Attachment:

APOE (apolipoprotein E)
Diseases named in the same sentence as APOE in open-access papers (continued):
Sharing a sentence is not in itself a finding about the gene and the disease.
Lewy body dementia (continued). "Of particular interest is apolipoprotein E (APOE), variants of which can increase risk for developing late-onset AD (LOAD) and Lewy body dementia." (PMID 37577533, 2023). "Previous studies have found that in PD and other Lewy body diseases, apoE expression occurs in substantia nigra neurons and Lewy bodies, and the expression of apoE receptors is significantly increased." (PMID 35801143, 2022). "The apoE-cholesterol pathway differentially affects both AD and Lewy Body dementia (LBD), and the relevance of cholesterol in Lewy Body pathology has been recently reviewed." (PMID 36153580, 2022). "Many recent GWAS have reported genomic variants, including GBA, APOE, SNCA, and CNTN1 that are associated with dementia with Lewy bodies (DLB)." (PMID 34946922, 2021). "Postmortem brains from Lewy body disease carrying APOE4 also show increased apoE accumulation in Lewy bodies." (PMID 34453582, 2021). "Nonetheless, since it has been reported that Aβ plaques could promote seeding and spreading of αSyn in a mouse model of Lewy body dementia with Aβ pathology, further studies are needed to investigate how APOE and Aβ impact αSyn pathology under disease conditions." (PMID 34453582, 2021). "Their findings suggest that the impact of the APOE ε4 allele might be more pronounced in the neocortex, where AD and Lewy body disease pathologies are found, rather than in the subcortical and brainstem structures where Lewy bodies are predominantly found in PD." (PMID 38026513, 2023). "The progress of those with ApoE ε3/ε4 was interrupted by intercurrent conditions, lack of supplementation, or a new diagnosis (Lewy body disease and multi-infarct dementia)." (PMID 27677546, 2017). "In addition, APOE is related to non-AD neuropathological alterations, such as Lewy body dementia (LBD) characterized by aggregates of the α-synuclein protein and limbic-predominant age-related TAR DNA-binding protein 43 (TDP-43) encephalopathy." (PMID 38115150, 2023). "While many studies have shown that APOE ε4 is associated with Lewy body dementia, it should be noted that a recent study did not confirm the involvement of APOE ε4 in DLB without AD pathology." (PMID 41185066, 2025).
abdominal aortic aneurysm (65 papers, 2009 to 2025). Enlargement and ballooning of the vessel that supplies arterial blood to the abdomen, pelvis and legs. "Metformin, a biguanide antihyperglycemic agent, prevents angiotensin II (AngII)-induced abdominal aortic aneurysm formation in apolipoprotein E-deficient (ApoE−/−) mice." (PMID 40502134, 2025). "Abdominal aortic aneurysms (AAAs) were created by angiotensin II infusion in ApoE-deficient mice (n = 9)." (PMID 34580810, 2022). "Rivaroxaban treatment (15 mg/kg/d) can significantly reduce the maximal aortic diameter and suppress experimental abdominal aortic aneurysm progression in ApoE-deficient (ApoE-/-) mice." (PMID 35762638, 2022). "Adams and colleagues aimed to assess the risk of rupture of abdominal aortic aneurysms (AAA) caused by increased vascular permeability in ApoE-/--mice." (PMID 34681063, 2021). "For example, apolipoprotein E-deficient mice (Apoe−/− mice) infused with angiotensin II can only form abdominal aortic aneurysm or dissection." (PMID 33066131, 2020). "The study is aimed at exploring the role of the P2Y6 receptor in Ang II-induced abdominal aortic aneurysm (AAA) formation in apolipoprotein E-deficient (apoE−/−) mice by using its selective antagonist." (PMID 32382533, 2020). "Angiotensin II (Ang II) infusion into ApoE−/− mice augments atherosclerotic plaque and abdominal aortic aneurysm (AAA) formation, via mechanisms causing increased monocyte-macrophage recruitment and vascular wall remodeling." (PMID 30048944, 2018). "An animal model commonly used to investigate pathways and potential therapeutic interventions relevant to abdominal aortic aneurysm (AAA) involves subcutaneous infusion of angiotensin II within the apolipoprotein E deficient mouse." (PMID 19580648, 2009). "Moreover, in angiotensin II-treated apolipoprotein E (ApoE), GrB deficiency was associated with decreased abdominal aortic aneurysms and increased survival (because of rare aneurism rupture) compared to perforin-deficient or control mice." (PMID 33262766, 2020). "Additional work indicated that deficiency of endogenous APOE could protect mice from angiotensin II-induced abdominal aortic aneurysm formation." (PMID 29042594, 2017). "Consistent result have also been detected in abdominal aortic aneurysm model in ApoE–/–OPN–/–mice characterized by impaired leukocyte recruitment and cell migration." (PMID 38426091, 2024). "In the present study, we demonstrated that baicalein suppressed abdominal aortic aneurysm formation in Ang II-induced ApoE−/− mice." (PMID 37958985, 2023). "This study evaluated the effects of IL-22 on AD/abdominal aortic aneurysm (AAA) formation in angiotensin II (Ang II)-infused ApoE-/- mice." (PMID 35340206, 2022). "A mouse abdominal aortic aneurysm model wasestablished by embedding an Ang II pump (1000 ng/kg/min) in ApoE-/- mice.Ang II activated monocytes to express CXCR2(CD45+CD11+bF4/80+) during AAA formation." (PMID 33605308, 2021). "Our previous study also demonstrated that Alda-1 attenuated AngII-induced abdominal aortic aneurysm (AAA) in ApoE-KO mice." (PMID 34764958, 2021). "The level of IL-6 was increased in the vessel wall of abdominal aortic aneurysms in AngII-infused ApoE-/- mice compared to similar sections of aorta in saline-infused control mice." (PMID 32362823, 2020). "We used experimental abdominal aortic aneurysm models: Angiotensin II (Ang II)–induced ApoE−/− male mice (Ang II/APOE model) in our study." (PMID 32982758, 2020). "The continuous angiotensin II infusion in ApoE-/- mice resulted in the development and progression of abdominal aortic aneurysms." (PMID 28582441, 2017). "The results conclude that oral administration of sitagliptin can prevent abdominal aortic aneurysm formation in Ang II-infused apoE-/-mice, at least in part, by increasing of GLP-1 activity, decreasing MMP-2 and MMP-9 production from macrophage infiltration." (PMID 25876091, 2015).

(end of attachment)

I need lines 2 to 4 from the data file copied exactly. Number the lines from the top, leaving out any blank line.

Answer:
Diseases named in the same sentence as APOE in open-access papers (continued):
Sharing a sentence is not in itself a finding about the gene and the disease.
Lewy body dementia (continued). "Of particular interest is apolipoprotein E (APOE), variants of which can increase risk for developing late-onset AD (LOAD) and Lewy body dementia." (PMID 37577533, 2023). "Previous studies have found that in PD and other Lewy body diseases, apoE expression occurs in substantia nigra neurons and Lewy bodies, and the expression of apoE receptors is significantly increased." (PMID 35801143, 2022). "The apoE-cholesterol pathway differentially affects both AD and Lewy Body dementia (LBD), and the relevance of cholesterol in Lewy Body pathology has been recently reviewed." (PMID 36153580, 2022). "Many recent GWAS have reported genomic variants, including GBA, APOE, SNCA, and CNTN1 that are associated with dementia with Lewy bodies (DLB)." (PMID 34946922, 2021). "Postmortem brains from Lewy body disease carrying APOE4 also show increased apoE accumulation in Lewy bodies." (PMID 34453582, 2021). "Nonetheless, since it has been reported that Aβ plaques could promote seeding and spreading of αSyn in a mouse model of Lewy body dementia with Aβ pathology, further studies are needed to investigate how APOE and Aβ impact αSyn pathology under disease conditions." (PMID 34453582, 2021). "Their findings suggest that the impact of the APOE ε4 allele might be more pronounced in the neocortex, where AD and Lewy body disease pathologies are found, rather than in the subcortical and brainstem structures where Lewy bodies are predominantly found in PD." (PMID 38026513, 2023). "The progress of those with ApoE ε3/ε4 was interrupted by intercurrent conditions, lack of supplementation, or a new diagnosis (Lewy body disease and multi-infarct dementia)." (PMID 27677546, 2017). "In addition, APOE is related to non-AD neuropathological alterations, such as Lewy body dementia (LBD) characterized by aggregates of the α-synuclein protein and limbic-predominant age-related TAR DNA-binding protein 43 (TDP-43) encephalopathy." (PMID 38115150, 2023). "While many studies have shown that APOE ε4 is associated with Lewy body dementia, it should be noted that a recent study did not confirm the involvement of APOE ε4 in DLB without AD pathology." (PMID 41185066, 2025).